Barrett’s esophagus successfully treated with MPEC ablative therapy
MedWire News: Patients with nondysplastic Barrett's esophagus (BE) can be effectively treated with multipolar electrocoagulation (MPEC) in combination with acid suppression, suggest findings from a 10-year follow-up study.
"Ablative approaches are attractive because they offer a potential alternative to long-term surveillance approaches while liberating patients from the associated worry related to diagnosis of a precancerous lesion," say Moises Guelrud (Tufts Medical Center, Boston, Massachusetts, USA) and co-authors.
In total, 166 patients, aged an average 53 years, with nondysplastic BE and histologic evidence of intestinal metaplasia underwent MPEC ablation therapy to areas of BE identified with magnificent chromoendoscopy. All patients were placed on high-dose proton pump inhibitors twice daily starting 1-2 weeks prior to ablation, during the entire treatment, and for 1 year after complete ablation.
Following complete ablation, patients were followed-up on an annual basis using magnification chromoendoscopy and biopsy. Of the patients studied, 139 completed at least 10 years of follow-up, at an average of 10.6 years.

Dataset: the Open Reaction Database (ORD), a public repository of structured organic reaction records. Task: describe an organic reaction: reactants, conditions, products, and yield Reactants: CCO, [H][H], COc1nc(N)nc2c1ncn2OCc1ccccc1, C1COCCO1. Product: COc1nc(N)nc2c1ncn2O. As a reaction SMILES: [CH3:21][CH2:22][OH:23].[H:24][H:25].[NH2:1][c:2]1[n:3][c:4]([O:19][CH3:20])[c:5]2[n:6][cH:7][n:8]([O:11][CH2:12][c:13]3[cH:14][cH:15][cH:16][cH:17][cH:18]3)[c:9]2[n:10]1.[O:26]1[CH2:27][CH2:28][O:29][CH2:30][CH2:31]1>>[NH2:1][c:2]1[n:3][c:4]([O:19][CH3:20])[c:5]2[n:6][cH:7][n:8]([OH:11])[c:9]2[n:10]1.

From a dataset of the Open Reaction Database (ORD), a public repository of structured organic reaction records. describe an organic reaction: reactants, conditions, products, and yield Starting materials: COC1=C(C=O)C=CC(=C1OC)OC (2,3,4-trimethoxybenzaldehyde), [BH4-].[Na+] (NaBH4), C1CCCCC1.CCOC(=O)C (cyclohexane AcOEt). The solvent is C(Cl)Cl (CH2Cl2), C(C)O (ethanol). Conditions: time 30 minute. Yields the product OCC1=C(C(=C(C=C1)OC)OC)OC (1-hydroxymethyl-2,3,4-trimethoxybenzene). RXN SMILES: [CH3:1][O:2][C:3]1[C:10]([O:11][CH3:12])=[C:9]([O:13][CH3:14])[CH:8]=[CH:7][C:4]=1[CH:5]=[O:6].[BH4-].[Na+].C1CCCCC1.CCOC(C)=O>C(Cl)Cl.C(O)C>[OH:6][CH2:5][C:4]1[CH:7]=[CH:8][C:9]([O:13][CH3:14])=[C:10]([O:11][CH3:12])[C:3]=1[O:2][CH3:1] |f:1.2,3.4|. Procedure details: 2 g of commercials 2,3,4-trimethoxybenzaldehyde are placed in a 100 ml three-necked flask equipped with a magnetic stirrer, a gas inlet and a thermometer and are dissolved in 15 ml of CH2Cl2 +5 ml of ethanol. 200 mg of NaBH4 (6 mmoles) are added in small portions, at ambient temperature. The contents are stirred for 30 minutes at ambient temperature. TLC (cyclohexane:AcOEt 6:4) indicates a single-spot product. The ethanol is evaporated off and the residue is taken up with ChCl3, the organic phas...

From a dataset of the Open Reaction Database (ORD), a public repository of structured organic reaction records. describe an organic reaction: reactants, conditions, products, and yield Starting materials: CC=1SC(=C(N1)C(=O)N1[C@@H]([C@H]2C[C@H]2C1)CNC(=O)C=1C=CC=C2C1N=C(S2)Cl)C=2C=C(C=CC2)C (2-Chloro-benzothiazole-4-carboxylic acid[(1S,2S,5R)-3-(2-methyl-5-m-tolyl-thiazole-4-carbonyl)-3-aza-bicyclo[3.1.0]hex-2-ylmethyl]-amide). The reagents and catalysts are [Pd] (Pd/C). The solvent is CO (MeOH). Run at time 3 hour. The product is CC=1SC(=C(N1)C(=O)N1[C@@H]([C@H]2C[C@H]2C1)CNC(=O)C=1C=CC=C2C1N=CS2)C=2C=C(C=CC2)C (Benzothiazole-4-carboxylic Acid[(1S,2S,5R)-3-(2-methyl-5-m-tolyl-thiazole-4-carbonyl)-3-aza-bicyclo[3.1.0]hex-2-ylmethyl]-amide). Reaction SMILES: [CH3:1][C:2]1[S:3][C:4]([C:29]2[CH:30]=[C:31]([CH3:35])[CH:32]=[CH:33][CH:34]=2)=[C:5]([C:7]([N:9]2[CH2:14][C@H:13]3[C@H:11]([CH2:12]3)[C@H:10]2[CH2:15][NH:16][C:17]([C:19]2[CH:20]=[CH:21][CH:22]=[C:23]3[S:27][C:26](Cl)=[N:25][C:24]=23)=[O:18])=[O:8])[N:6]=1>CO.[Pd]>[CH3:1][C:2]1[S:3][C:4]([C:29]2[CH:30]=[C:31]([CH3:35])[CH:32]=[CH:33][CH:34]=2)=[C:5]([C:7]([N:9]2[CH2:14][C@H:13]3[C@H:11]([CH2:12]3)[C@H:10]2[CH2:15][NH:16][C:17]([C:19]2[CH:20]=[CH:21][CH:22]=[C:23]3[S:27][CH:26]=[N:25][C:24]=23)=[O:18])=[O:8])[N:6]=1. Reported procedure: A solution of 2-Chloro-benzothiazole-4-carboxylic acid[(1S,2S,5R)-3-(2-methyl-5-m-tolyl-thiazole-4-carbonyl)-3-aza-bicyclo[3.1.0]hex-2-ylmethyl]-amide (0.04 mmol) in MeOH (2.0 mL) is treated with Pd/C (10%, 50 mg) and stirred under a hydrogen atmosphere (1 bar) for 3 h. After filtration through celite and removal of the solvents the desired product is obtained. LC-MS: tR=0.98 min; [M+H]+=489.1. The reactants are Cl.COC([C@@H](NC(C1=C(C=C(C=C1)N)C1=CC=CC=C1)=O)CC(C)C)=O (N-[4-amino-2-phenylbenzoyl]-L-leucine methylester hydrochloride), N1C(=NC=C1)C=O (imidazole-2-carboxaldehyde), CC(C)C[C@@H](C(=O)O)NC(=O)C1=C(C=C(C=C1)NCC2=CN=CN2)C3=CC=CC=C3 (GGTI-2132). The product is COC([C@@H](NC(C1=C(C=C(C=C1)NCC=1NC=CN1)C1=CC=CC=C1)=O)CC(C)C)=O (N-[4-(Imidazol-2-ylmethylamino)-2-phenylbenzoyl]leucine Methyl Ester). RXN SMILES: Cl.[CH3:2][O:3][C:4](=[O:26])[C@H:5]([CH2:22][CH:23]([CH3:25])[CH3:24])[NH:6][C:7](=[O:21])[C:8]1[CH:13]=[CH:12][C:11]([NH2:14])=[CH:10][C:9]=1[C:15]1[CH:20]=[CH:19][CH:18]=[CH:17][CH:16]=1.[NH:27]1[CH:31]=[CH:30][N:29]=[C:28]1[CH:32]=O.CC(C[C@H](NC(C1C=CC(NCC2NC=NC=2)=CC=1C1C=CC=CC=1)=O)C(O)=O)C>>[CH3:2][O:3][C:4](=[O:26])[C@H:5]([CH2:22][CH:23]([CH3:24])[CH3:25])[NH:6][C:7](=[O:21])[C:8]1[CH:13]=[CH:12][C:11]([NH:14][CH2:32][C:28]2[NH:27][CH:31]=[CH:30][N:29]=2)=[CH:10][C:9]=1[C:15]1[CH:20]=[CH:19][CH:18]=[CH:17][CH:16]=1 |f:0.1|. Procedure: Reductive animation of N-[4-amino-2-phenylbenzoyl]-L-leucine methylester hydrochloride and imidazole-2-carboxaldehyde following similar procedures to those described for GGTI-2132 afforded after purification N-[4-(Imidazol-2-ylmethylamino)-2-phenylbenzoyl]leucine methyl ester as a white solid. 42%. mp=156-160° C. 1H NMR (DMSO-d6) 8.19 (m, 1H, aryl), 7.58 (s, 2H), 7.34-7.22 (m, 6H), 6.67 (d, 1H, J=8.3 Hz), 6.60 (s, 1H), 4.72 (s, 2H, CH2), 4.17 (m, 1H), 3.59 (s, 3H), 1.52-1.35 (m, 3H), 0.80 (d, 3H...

The average length of BE was 2.56 cm, with the majority (n=114) of patients presenting short-segment BE (average 1.71 cm). Patients required one to five sessions of ablation therapy to achieve complete Barrett's eradication, with 95% of patients showing no recurrence. The average number of sessions needed was 1.7, with short-segment and long-segment BE requiring 1.3 and 3.3 sessions, respectively.
Patients who developed residual/recurrent BE after ablation had disease identified within 2 years of completing treatment, and were successfully treated with repeated ablative therapy until BE was eradicated.
No esophageal adenocarcinoma or dysplasia of any grade developed in any of the patients. In total, 11 patients died during the study, but none of the deaths was directly related to ablation therapy.
Minor complications occurred in fewer than 5% of patients, with chest pain occurring in the majority of these cases. Other complications included upper gastrointestinal bleeding, a partial asymptomatic and symptomatic mucosal ring, and dysphagia that resolved after 1 day without treatment. No patient required surgery or hospitalization.
Writing in the journal Gastrointestinal Endoscopy, the researchers conclude: "Our findings lend support for ablation by using MPEC as an option for patients with nondysplastic BE. Additional studies are needed to confirm our observations and ideally compare an ablative approach with standard surveillance."
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By Ingrid Grasmo